Creativity And Science Sitting In A Tree…

As long time readers of Denki’s website may recall, I wrote a blog for Gamasutra back in 2009 about the importance of predictable and measurable results in any creative process.

In it I said we had to stop worshiping the creative process and start studying it, and that one of Denki’s aims had always been to demystify the game development process by shining a light on its ‘dark arts’ through the application of scientific method to the creative process.

Fast forward to 2011 and I’m reading a book that Sean recommended to me:  The Lean Startup” by Eric Ries.  In it I find Eric championing exactly the same thing: the application of scientific method to the creative process.  Finally – we’re not alone!

In Denki’s case it’s applying scientific method to the creative process of Game Development; in Eric’s case it’s the creative process of Starting A New Business; but there are many similarities I recognise instantly, and they are as striking as they are inspiring.

To be clear, Eric’s model is far more considered than anything we’ve come up with at Denki so far, and his comes complete with practical, referenced examples of the sorts of predictions, experiments and results his process can deliver.  I really would recommend reading it to everyone working (or wanting to work) in creative businesses, and particularly those of us already in the games industry.

By comparison with Eric’s Lean Startup model, Denki has its Dragons’ Denki model: an experiment in applying scientific method to the game development process that we began back in 2007.  Unfortunately we still don’t have conclusive results from this experiment, since the Xbox LIVE Arcade version of Quarrel (the first product that could make it all the way through the process) still has to be released.  But once it does we will be able to tell which parts of our process worked, and why.

Initial signs based on the iPhone/iPad version of Quarrel are already encouraging, such as the positive reviews and awards the game’s received, but we’d identified as far back as 2008 that real-time multiplayer is Quarrel’s killer app.  So until there’s a version with that feature in the market-place we really won’t be able to judge the results in context.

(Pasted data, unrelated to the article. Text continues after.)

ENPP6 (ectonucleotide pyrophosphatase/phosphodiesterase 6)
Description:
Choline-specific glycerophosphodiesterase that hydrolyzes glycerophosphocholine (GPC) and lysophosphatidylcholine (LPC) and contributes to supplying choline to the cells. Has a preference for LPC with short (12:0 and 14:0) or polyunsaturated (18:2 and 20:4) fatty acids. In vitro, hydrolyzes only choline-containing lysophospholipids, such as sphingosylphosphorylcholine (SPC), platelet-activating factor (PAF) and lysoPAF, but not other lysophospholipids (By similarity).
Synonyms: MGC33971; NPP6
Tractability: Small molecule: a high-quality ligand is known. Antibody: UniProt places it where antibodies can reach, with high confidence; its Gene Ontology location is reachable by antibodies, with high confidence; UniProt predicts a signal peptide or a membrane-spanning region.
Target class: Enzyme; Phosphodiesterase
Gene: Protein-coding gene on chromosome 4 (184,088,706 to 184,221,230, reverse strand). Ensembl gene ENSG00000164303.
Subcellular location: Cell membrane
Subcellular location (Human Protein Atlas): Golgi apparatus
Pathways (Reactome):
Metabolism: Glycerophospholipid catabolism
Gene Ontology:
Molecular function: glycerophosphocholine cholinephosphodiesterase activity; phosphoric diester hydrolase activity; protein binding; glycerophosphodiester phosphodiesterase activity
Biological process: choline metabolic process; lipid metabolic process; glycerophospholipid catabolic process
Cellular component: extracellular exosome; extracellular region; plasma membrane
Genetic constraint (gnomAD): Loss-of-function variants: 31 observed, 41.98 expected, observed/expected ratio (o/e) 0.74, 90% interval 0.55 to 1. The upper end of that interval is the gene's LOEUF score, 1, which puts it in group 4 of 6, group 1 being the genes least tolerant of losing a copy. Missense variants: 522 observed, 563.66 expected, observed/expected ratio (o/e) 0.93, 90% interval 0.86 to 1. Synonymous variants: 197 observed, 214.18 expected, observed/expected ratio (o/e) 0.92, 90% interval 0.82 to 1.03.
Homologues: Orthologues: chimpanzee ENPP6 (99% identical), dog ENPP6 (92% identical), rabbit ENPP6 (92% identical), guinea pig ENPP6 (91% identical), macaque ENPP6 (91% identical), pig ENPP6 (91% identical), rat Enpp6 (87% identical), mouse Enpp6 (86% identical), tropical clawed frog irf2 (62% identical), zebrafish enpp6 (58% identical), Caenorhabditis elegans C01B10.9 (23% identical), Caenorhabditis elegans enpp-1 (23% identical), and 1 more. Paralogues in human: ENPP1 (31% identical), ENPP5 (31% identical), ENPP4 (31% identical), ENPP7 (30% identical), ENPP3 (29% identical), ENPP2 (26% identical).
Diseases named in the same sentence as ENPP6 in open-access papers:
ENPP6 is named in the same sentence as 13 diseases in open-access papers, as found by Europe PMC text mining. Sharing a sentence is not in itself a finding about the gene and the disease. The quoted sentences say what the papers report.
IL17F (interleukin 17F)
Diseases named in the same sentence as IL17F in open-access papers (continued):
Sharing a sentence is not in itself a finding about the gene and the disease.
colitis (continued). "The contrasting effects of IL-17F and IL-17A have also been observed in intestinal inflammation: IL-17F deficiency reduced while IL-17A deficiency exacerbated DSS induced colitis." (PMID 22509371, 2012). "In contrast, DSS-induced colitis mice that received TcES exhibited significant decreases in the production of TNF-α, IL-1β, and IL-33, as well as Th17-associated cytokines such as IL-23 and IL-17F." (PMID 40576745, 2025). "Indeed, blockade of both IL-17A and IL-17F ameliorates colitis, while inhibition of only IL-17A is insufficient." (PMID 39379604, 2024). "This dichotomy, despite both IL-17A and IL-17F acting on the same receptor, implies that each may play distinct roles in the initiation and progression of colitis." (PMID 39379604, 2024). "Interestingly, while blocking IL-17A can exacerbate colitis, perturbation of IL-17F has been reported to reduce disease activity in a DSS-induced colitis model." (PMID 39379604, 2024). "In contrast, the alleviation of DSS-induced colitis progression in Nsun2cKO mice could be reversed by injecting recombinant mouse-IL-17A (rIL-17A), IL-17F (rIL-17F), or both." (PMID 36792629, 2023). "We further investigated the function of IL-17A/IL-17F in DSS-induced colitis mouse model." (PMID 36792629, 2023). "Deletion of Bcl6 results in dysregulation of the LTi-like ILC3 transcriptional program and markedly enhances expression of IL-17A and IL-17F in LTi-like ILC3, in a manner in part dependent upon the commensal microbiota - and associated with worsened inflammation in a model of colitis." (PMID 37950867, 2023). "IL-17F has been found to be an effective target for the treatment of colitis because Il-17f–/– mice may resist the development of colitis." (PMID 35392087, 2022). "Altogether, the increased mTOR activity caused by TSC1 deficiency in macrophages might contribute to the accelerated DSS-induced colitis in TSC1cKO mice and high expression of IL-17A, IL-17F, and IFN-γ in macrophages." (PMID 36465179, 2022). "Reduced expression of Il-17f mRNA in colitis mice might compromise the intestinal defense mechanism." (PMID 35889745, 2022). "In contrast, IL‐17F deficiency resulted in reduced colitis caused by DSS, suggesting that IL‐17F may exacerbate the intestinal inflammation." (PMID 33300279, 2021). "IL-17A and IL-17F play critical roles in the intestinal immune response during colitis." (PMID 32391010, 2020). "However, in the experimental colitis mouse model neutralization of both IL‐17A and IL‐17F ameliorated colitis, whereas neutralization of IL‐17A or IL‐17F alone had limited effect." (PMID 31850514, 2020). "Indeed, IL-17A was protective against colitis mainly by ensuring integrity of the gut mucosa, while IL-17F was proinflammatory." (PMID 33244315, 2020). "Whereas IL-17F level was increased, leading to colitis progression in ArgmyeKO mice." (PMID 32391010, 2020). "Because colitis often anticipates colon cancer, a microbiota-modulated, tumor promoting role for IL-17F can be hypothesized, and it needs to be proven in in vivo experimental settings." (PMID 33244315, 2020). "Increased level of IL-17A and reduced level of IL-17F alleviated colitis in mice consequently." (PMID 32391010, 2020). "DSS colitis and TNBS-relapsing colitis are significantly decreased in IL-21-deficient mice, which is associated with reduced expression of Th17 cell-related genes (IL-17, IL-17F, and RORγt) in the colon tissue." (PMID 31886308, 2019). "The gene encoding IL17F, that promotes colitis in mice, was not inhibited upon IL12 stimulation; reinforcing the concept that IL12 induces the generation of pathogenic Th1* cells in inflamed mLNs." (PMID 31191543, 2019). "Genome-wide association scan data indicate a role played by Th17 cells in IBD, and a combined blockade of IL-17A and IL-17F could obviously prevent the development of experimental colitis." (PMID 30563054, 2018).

Even so though, it was clear to me as I was reading The Lean Startup that Dragons’ Denki itself and The Denki Way development foundation it’s built upon are just specific implementations of the more general principles described by Eric in his book.

It seems to me like Denki has arrived at its own version of The Lean Startup from first principles through our own observations and experiences of working in the games industry, and in Dragons’ Denki and Quarrel we’ve shown that the approach applies just as well to developing creative media, such as games, as it does to building Startups.  Better still, Eric has even provided some incredibly useful new vocabulary for the bits of the process we hadn’t identified yet, such as “validated learning” and “pivot”.

In science, that’s known as independent verification and it’s usually a pretty good sign you’re getting closer to the truth.

In that 2009 Gamasutra blog I wrote, “Denki aims to be part of the movement that will eventually drag creativity out of the dark ages it has lived in for far too long.”  On the cusp of 2012 it looks like that movement may have finally found a name: The Lean Startup movement.

Do take time to  read the book, and (if you’re in Scotland at least) join us in Dundee on Monday 30th January to share your Lean Startup thoughts and experiences with us.